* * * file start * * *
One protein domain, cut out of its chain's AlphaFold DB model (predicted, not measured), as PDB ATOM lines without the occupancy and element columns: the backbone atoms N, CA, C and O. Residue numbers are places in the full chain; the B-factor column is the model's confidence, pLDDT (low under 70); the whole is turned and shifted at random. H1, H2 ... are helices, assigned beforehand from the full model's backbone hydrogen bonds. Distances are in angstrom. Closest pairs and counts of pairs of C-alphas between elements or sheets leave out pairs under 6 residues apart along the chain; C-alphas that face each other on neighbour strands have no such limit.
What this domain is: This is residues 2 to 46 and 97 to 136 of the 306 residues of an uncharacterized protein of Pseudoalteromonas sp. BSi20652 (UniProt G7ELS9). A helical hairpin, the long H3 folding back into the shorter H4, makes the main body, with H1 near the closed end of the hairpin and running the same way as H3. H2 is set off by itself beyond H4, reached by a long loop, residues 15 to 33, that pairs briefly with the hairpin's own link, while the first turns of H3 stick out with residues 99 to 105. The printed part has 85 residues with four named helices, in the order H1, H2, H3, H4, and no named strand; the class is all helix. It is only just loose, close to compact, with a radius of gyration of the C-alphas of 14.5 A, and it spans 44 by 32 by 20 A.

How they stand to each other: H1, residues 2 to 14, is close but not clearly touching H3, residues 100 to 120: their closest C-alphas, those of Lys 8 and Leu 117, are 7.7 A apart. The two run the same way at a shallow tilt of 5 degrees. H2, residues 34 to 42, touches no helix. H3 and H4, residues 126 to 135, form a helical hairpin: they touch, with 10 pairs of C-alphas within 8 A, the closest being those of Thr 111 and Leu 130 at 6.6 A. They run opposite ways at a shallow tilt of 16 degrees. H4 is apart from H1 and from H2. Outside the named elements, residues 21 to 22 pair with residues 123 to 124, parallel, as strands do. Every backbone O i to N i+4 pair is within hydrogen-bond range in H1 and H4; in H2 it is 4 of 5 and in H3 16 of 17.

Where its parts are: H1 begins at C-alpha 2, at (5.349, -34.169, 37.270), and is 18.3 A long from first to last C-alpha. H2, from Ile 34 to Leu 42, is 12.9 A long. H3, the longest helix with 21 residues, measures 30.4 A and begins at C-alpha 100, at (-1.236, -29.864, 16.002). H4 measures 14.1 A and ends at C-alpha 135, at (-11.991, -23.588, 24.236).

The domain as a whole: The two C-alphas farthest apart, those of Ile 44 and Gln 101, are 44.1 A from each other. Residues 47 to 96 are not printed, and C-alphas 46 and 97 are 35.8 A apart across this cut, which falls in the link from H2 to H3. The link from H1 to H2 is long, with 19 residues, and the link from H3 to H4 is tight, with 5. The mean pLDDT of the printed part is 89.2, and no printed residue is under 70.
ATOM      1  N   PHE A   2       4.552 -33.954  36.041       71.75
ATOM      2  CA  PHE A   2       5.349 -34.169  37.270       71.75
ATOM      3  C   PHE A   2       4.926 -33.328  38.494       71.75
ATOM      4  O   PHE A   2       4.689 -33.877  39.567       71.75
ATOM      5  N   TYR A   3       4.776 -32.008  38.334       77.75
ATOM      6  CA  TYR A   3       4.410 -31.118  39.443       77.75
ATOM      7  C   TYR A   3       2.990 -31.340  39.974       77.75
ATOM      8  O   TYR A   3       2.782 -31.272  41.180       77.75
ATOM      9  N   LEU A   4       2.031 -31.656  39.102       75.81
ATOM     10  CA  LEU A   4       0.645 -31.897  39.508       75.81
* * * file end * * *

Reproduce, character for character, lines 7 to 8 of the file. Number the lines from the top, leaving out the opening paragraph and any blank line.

ATOM      3  C   PHE A   2       4.926 -33.328  38.494       71.75
ATOM      4  O   PHE A   2       4.689 -33.877  39.567       71.75